There is a famous quote that is often attributed to P.T. Barnum, the entrepreneur of Barnum & Bailey Circus fame: "There's a sucker born every minute."
Though widely believed to be so, Mr. Barnum never spoke these words. According to scholarship on the popular saying, the phrase might have originated with another con-man, or more likely, with one of Barnum's critics. Nonetheless, the statement was readily taken for fact because it appeared to reflect Barnum's M.O. of aggressive promotion and questionable marketing tactics.
Barnum was one of the first of his kind—a free-wheeling salesmen who would promote one of his attractions by, seemingly, any means necessary. Today we associate these types with "snake oil peddling" and outright "spam." Though he denounced inauthentic diversions later in life, Barnum was certainly not above promoting hoaxes during the bulk of his career.
In some ways, America's distinct brand of commercialism venerates figures who devise ways to "get one over" on an unsuspecting public. Think about how popular films like The Wolf of Wall Street or Catch Me If You Can or the Ocean's 11 series are. Americans enjoy a charismatic criminal. Barnum became celebrated even in his own time—his autobiography was the second-best-selling book of its time, behind only the Holy Bible—and certainly after his death.
Though America is hardly the only place in the world where scammers have had success, these acts of subverting the public trust to make a buck hold a strange allure in our cultural memories.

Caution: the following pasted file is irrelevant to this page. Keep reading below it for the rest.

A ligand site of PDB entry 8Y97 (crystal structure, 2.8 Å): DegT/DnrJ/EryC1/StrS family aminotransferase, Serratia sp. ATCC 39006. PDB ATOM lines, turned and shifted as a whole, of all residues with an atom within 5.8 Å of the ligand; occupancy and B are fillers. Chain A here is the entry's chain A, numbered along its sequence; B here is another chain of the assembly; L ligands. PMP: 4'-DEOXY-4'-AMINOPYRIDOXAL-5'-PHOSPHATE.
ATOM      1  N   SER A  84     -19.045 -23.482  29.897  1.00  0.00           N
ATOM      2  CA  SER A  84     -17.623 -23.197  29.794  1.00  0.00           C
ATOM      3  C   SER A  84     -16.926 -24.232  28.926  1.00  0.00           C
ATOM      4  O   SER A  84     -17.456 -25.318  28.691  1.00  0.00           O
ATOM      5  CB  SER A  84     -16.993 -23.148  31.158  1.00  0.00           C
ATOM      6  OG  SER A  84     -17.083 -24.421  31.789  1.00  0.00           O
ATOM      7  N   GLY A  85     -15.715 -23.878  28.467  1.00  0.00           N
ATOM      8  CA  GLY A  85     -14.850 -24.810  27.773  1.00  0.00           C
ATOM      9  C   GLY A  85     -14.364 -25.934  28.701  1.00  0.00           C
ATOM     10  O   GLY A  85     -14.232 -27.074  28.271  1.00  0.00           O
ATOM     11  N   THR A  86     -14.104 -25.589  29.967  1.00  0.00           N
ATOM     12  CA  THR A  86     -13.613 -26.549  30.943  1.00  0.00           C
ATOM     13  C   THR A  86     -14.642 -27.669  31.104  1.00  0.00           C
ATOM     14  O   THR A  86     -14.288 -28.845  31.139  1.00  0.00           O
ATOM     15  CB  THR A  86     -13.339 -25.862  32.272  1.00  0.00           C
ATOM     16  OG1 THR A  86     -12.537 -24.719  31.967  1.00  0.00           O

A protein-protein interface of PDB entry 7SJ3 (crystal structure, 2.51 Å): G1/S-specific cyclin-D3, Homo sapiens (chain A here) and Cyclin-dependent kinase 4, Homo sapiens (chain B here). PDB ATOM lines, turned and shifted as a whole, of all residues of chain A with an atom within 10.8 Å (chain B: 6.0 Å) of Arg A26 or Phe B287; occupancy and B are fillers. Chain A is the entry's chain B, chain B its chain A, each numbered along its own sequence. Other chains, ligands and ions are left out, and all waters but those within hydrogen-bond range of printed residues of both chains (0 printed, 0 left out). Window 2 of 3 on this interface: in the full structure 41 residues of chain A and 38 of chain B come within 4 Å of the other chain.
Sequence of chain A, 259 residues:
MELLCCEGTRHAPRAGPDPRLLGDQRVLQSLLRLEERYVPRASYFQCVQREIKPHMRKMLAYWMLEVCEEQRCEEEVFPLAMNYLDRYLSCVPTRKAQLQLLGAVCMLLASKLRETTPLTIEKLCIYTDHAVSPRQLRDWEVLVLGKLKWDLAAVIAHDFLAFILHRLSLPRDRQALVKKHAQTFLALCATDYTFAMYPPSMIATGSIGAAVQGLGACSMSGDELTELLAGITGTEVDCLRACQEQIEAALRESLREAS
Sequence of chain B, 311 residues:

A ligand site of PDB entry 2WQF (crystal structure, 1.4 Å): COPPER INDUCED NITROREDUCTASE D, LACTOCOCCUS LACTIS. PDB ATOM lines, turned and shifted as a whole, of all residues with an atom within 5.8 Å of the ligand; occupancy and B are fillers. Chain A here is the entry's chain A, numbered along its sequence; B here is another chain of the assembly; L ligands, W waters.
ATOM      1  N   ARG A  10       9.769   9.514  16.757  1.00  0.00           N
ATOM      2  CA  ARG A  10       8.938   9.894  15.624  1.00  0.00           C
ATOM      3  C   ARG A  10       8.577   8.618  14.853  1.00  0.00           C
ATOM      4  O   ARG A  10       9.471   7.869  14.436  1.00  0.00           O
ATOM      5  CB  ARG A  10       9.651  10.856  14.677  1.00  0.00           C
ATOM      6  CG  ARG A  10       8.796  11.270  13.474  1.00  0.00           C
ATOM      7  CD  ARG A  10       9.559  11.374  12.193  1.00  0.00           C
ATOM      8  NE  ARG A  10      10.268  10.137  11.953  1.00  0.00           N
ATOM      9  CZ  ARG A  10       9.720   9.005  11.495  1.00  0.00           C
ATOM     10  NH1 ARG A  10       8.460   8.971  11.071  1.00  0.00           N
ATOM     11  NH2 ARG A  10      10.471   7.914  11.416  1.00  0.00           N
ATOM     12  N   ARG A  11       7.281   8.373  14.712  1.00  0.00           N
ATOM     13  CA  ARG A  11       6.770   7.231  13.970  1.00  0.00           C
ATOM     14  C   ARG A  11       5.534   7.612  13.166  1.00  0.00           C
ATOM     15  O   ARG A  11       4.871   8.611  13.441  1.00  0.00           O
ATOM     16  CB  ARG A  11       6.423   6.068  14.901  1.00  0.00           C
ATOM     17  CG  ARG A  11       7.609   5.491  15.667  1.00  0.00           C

America's Most Famous Scam Artists
Leaving the equivocal Barnum aside, the following three men set the bar for the art of the scam. Large corporate frauds like that of Enron or the worst-behaved banks of the financial crisis have been omitted because it's difficult to pinpoint such schemes on a single person.
Born as Carlo Pietro Giovanni Guglielmo Tebaldo Ponzi, Charles Ponzi was a poor Italian immigrant who did not invent the "robbing Peter to pay Paul" scheme, but did put it to gratuitous use. For this reason, the scam has since acquired his name: Ponzi scheme.
After a series of minor infractions involving theft or deception, Ponzi found out about international postal reply coupons. These vouchers provided a way to arbitrage national governments depending upon which state had more expensive stamps. However, such an arbitrage opportunity (technically legal) could only effectively be carried out in bulk. Ponzi had neither the economies of scale nor the desire to put the plan into action. It was merely the cover story he told investors to explain how he generated such unusually large returns.
Ponzi was adept at the "confidence trick," whereby one convinces people something is true simply by appearing completely confident in it. Ponzi would often quell suspicion (and investor runs) by quickly and confidently paying investors (with newer investors' money, of course). This typically was all the proof people needed to continue to invest their money with him.
At its height, it is believed that Ponzi racked up more than $20 million with his scam—equivalent to about a quarter billion dollars today. Shortly after the plan unraveled in 1920, Ponzi would be in and out of prison for about a dozen years before finally being deported to Italy: naturally, he had never bothered to obtain American citizenship.
George Graham Rice